|Publication number||US4960916 A|
|Application number||US 07/415,505|
|Publication date||Oct 2, 1990|
|Filing date||Sep 29, 1989|
|Priority date||Sep 29, 1989|
|Publication number||07415505, 415505, US 4960916 A, US 4960916A, US-A-4960916, US4960916 A, US4960916A|
|Inventors||John C. Pazik|
|Original Assignee||United States Of America As Represented By The Secretary Of The Navy|
|Export Citation||BiBTeX, EndNote, RefMan|
|Patent Citations (5), Referenced by (71), Classifications (15), Legal Events (5)|
|External Links: USPTO, USPTO Assignment, Espacenet|
The invention relates to organometallic antimony compounds and their halide derivatives which are useful as sources or precursors for sources in chemical vapor deposition (CVD) processes such as those employed in the fabrication of semiconductors.
Chemical vapor deposition (CVD) processes, and more particularly, organometallic chemical vapor deposition (OMCVD or MOCVD) processes are commonly employed in the semiconductor, optical, and optoelectronic industries for doping or coating a suituable substrate. These processes essentially involve the depositing of a dopant or a thin metal film on a substrate such as silicon. The deposited films can be sources of doping impurities which are driven into the substrate, or the films themselves can have different electrical or optical properties than the substrate. The properties of the film are based primarily on the conditions involved in the deposition and the chemical identity of the deposited film itself. OMCVD processes are particularly advantageous in that organometallic compounds can be found which have significantly higher vapor pressures at moderate temperatures than the corresponding metals. As a result, these compounds decompose to release the corresponding metals or form compounds thereof at those deposition temperatures normally used in the fabrication of semiconductors and other materials.
Typically, in the semiconductor art, fabrication of III-V semiconductors, e.g., gallium arsenide, occurs through a reaction of a group III organometallic source of the type M(III)R3, wherein M(III)=Al, In or Ga and R is a lower alkyl, with a group V hydride of general formula M(V)H3, wherein M(V)=P or As. This process has major disadvantages in that in that the group V hydrides used in the reaction are extremely toxic, and their gaseous nature makes them exceedingly dangerous to transport and handle. Furthermore, large excesses of these toxic hydrides are generally required to successfully produce high quality films. Because of these problems, alternative materials have been sought which can be used successfully to produce high quality Group III/Group V films in a safe and effective manner.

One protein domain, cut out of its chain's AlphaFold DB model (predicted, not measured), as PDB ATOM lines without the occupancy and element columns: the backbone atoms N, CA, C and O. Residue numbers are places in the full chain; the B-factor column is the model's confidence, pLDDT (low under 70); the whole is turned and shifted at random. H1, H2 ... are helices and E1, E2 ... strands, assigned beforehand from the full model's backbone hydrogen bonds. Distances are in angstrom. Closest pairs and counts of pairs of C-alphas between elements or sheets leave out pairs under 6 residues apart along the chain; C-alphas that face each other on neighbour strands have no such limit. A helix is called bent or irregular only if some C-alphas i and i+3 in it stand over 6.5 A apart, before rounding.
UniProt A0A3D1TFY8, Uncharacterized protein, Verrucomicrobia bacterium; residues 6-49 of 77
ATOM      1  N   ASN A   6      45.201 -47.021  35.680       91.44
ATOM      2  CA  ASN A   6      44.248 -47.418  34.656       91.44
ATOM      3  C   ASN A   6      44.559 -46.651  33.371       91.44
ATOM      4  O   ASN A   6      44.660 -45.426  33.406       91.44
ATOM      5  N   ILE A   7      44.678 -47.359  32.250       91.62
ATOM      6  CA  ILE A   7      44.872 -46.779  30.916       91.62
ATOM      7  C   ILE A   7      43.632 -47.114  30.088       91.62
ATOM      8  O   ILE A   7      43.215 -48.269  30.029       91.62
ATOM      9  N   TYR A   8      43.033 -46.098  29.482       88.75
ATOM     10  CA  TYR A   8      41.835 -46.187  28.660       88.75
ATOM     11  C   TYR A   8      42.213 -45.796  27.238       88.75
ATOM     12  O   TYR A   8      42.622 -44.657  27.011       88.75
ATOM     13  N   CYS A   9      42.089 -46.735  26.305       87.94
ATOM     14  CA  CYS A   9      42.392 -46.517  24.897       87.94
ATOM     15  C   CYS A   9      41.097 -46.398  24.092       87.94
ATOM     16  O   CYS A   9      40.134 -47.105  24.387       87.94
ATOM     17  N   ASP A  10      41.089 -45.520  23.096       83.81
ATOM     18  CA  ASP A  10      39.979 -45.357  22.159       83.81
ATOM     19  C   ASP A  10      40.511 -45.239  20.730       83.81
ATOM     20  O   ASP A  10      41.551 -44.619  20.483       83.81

Toxicity associated with group V hydride sources has led to the recent development of hydrocarbon-substituted analogs of the type M(V)Rn H3-n (wherein n=1 or 2) which can be used more safely in vapor deposition applications such as described above. These compounds, such as described in U.S. Pat. No. 4,734, 514, are primarily directed only to the group V metals arsenic (As) and phosphorus (P), and not to antimony (Sb) compounds. The primary reason for the exclusion of antimony from these analogs is the fact that among the group V congeners, i.e., N, P, As and Sb, a sharp division exists in the chemistry of organometallic compounds between N-, P- and As-containing compounds on the one hand, and Sb-containing compounds on the other. For example, the hydrides NH3, PH3 and AsH3 are quite stable at room temperature, yet SbH3 (stibine) rapidly decomposes to Sb metal and H2 at similiar temperatures. Further, the methyl and ethyl group V hydride compounds such as NRn H3-n, PRn H3-n and AsRn H3-n (wherein R=ethyl or methyl and n=1 or 2) are all stable at room temperature, whereas antimony compounds SbEtn H3-n and SbMen H3-n (Et=ethyl, Me=methyl and n=1 or 2) all decompose at relatively low temperatures. Consequently, one cannot assume the existence of certain Sb compounds, particularly those of the hydrides, on the basis of the existence of the corresponding N, P, and As compounds. It is clear that if one wishes to employ Sb-containing organometallic compounds in the chemical vapor deposition processes described above, one must first overcome their problems with regard to thermal stability. Although Sb(CH3)3 is thermally stable and is currently used as an Sb source for narrow bandgap semiconductors comprised of InSb, a thermally stable Sb source having at least one hydrogen atom bound to Sb would be preferable.
An examination of the features of the lower alkyl groups methyl, ethyl, propyl and butyl reveals that they all have a relatively small size and/or the presence of beta-hydrogens. The presence of beta-hydrogen atoms is believed to be responsible for the decomposition of organometallic compounds such as Ga(CH2 CH2 CH2 CH3)3, and may also provide a decomposition route in the chemistry of compounds such as As[C(CH3)3 ]H2. It further appears that ligands of small size may facilitate disproportionation reactions. These features, either individually or in combination, may well account for the instability of antimony compounds incorporating these groups. It is thus highly desirable to use this knowledge to overcome the problems of thermal instability associated with antimony hydrides and develop organometallic antimony compounds which are easy to synthesize, thermally stable, and which can be used safety and effectively as a source or an intermediate in chemical vapor deposition.